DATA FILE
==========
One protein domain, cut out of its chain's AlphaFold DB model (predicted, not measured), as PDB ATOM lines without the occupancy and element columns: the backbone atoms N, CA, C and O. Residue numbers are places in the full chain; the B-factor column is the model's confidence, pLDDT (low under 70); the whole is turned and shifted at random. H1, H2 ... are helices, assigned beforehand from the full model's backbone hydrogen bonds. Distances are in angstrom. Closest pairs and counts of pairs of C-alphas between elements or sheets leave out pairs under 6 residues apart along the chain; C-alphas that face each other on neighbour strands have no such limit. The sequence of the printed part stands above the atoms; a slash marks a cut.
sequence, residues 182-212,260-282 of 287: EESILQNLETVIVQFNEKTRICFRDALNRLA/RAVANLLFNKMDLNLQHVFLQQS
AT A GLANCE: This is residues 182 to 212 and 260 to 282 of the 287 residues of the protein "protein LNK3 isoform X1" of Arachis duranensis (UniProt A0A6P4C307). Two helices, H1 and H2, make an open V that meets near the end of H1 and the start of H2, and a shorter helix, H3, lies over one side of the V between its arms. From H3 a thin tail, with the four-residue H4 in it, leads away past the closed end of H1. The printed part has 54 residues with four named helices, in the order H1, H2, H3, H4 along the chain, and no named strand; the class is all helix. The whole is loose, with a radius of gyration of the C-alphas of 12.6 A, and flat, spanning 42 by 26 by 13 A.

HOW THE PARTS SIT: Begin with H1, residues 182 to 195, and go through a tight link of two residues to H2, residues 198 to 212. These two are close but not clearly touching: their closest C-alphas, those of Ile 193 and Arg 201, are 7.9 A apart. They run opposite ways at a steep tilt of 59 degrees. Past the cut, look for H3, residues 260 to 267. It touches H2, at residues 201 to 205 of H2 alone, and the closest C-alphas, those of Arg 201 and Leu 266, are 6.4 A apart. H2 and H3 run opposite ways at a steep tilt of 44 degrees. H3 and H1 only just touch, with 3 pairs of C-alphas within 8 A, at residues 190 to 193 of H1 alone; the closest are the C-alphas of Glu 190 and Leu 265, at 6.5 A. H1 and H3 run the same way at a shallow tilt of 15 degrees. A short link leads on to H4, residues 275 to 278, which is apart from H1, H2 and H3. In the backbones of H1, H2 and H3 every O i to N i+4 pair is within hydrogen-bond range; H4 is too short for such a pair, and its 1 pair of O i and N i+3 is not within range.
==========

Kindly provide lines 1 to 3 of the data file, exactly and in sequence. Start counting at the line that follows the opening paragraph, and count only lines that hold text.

sequence, residues 182-212,260-282 of 287: EESILQNLETVIVQFNEKTRICFRDALNRLA/RAVANLLFNKMDLNLQHVFLQQS
AT A GLANCE: This is residues 182 to 212 and 260 to 282 of the 287 residues of the protein "protein LNK3 isoform X1" of Arachis duranensis (UniProt A0A6P4C307). Two helices, H1 and H2, make an open V that meets near the end of H1 and the start of H2, and a shorter helix, H3, lies over one side of the V between its arms. From H3 a thin tail, with the four-residue H4 in it, leads away past the closed end of H1. The printed part has 54 residues with four named helices, in the order H1, H2, H3, H4 along the chain, and no named strand; the class is all helix. The whole is loose, with a radius of gyration of the C-alphas of 12.6 A, and flat, spanning 42 by 26 by 13 A.

HOW THE PARTS SIT: Begin with H1, residues 182 to 195, and go through a tight link of two residues to H2, residues 198 to 212. These two are close but not clearly touching: their closest C-alphas, those of Ile 193 and Arg 201, are 7.9 A apart. They run opposite ways at a steep tilt of 59 degrees. Past the cut, look for H3, residues 260 to 267. It touches H2, at residues 201 to 205 of H2 alone, and the closest C-alphas, those of Arg 201 and Leu 266, are 6.4 A apart. H2 and H3 run opposite ways at a steep tilt of 44 degrees. H3 and H1 only just touch, with 3 pairs of C-alphas within 8 A, at residues 190 to 193 of H1 alone; the closest are the C-alphas of Glu 190 and Leu 265, at 6.5 A. H1 and H3 run the same way at a shallow tilt of 15 degrees. A short link leads on to H4, residues 275 to 278, which is apart from H1, H2 and H3. In the backbones of H1, H2 and H3 every O i to N i+4 pair is within hydrogen-bond range; H4 is too short for such a pair, and its 1 pair of O i and N i+3 is not within range.